The Living

Book review by
Darienne Stewart, Common Sense Media
The Living Book Poster Image
Sympathetic characters anchor over-the-top disaster drama.

Parents say

age 13+
Based on 1 review

Kids say

age 13+
Based on 1 review

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A lot or a little?

The parents' guide to what's in this book.

Educational Value

The tsunamis are linked to the massive earthquakes, and may inspire some interest in learning more about the threat of earthquakes along the western United States.

Positive Messages

When privilege and status are stripped away, people are much the same: looking for connection and something to hold onto.

Positive Role Models & Representations

Shy makes a tremendous effort to rescue people aboard the doomed ship, including a man who threatened him, and to aid people in distress. He tries to be a good friend and, in times of crisis, lets go of past insults. Shoeshine materializes at key times to help Shy. Carmen is a solid friend who is working to keep sexual tension from complicating her relationship with Shy.

It's a disaster story, so the body count is necessarily high, much of the violence is decribed in detail. A man leaps off the cruise ship to his death in the opening scene. A man investigating the suicide hreatens Shy. News footage describes extensive devastation from a series of powerful earthquakes in the western United States, then several tsunamis sink the cruise ship. Shy witnesses scores of horrible injuries and gruesome deaths, including of familiar characters, as the boat sinks, in shark-infested waters, in sick rooms, and during a mass execution of innocent people. He shares a lifeboat with rotting bodies, finds the bodies of two murdered men, and has a gun held to his head. 

Shy likes to check out women, and routinely sizes up their appearance. He's especially focused on the body of his friend Carmen. He and Carmen kiss passionately. There's a suggestive scene with a young man and two women in a hot tub, and there are references to other characters ogling women, hooking up, and wet dreams.


The teen characters swear casually and constantly: "damn," "s--t," "ass," "pissed," "a--hole," "bitch," "f--k," "damn," "bastard," and "hell."


Jacuzzi, Subway, Skype, Game Boy, Gatorade, Telemundo, Kay Jewelers, iTunes, Windex, and the Raiders.

Drinking, Drugs & Smoking

Two underage characters get drunk on wine.

What parents need to know

Parents need to know that The Living, by Matt de la Pena (Mexican Whiteboy), is the first installment of a violent, thrilling disaster tale. There's plenty of gruesome violence, a very high body count, and teen characters swear casually and constantly (including "s--t," "a--hole," "bitch," "f--k" ). The story emphasizes themes of racism and class conflict, and the wealthy characters generally behave with selfish entitlement. Given the bloody details and the pervasive strong language, we recommend this for ages 15 and up, a slightly older audience than the publisher suggests.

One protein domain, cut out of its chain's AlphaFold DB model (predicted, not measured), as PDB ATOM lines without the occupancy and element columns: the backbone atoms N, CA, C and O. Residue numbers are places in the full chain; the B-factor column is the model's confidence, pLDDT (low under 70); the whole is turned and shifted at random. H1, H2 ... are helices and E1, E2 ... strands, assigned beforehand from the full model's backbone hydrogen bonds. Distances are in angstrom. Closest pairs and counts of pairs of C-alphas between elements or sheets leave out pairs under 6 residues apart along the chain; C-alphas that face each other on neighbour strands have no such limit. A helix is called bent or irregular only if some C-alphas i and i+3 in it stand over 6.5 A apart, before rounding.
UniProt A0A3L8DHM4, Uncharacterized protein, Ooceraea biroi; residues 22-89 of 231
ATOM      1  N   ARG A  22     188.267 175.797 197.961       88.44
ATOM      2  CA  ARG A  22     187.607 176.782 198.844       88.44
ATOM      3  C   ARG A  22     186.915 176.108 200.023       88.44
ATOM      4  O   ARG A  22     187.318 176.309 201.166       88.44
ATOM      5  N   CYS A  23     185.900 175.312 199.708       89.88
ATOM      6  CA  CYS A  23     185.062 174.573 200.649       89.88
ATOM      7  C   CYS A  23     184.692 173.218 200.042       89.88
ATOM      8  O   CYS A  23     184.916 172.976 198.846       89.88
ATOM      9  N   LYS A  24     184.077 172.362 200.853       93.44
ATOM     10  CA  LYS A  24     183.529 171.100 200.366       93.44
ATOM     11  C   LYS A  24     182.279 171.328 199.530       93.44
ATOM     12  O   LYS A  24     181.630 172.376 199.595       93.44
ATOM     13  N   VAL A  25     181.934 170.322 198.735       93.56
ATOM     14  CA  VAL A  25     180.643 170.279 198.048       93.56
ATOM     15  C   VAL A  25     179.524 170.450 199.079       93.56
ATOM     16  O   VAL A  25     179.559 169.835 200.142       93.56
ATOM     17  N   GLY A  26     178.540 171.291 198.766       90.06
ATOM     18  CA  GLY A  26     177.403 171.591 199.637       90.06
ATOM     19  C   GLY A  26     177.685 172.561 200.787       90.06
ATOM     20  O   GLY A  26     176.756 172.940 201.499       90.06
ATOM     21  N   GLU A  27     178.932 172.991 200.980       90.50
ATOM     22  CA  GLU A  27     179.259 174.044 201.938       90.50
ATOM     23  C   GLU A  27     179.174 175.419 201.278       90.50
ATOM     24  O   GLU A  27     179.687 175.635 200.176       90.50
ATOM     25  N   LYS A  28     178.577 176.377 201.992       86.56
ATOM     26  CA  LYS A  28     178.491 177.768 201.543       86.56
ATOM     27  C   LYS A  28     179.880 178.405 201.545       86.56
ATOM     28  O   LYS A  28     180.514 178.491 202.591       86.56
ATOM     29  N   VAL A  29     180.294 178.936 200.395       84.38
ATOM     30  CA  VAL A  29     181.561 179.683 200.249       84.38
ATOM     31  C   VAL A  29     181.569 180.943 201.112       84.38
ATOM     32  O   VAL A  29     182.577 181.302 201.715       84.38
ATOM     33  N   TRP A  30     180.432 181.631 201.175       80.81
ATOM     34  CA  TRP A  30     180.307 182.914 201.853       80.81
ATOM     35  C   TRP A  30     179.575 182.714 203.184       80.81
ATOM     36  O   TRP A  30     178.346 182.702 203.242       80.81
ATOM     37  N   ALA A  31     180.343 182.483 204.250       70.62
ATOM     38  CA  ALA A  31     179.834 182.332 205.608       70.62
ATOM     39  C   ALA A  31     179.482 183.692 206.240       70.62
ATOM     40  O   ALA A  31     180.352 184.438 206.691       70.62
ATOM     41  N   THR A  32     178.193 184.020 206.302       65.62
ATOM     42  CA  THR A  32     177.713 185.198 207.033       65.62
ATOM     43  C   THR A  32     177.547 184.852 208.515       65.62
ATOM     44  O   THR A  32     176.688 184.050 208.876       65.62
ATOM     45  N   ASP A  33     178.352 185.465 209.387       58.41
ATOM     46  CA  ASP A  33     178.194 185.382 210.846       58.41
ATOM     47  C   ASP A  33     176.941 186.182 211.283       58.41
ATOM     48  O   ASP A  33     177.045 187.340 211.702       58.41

User Reviews

  • Parents say
  • Kids say
Adult Written byAgarnmeister August 23, 2018
Teen, 17 years old Written byAngelica Sunrise December 17, 2019

Great read.

Quite a bit of violence, and death. There is a bit of kissing and making out, but there is no on screen sex. Over all I loved this book.

What's the story?

Shy Espinoza's excited to be working aboard a luxury cruise ship. He's found good friends, including a gorgeous girl he'd love to know better. And he's making enough cash to help his family, still reeling from the death of his grandmother from a mysterious new disease. One night, Shy fails to save a man who leaps overboard. Soon he's menaced by a strange man inquiring about the suicide. But that worry is swept away with news that earthquakes have destroyed the West Coast -- and then multiple tsunamis sink the cruise ship. Shy's adrift at sea, stuck with a rude rich girl who treated him with nothing but disdain back on the ship. They're rescued just as they've lost all hope -- but as Shy soon learns, they're still in great peril.


Is it any good?

If it weren't for the appeal of the central characters, THE LIVING might drown in plot clichés. It's a mash-up of Titanic, The Poseidon Adventure, and Lost with earthquakes, tsunamis, a pandemic, evil scientists, bloodthirsty sharks -- even a monologuing villain who blows his chance to do away with his victim. The result is an exciting page-turner with plenty of intrigue and romance to delight fans of disaster books. Shy's a typical kid from the border, good-hearted and devoted to family and friends. Carmen's a smart and fun sidekick.
Author Matt de la Pena has written poignantly on issues of race and class. Those themes now take a back seat to the action here, and when they're pushed to the front it's forced and cartoonish. The ongoing, unquestioned sexual attention given to women may be authentic to the mind of a teen boy, but it may leave a bitter aftertaste for some readers. 

Talk to your kids about ...

  • Families can talk about the race, class, and gender themes. How do the racial and class differences among passengers resonate with you? 
  • Why do we enjoy stories with such widespread destruction?

  • How does the disaster bring out the true nature of the characters, for better or worse?

Book details

Our editors recommend

For kids who love adventures and thrillers

Themes & Topics

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